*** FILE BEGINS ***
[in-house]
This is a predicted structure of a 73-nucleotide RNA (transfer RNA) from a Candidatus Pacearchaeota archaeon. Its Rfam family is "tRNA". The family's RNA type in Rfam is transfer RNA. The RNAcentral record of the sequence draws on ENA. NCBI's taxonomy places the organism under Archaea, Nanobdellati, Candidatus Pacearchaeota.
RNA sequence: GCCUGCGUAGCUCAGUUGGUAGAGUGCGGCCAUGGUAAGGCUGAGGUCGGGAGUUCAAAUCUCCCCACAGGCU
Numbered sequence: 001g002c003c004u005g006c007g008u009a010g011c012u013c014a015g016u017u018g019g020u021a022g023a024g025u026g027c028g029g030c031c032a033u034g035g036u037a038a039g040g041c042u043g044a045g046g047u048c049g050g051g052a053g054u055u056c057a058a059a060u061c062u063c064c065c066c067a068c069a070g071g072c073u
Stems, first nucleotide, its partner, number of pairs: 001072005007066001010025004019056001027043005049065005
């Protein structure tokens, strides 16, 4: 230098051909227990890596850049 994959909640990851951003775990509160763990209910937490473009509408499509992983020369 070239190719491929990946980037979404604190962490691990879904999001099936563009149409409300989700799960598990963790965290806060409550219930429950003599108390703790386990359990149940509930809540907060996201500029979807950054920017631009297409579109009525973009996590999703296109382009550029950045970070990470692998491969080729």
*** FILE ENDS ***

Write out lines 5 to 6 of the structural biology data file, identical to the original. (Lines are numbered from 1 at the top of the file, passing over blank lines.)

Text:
Stems, first nucleotide, its partner, number of pairs: 001072005007066001010025004019056001027043005049065005
């Protein structure tokens, strides 16, 4: 230098051909227990890596850049 994959909640990851951003775990509160763990209910937490473009509408499509992983020369 070239190719491929990946980037979404604190962490691990879904999001099936563009149409409300989700799960598990963790965290806060409550219930429950003599108390703790386990359990149940509930809540907060996201500029979807950054920017631009297409579109009525973009996590999703296109382009550029950045970070990470692998491969080729």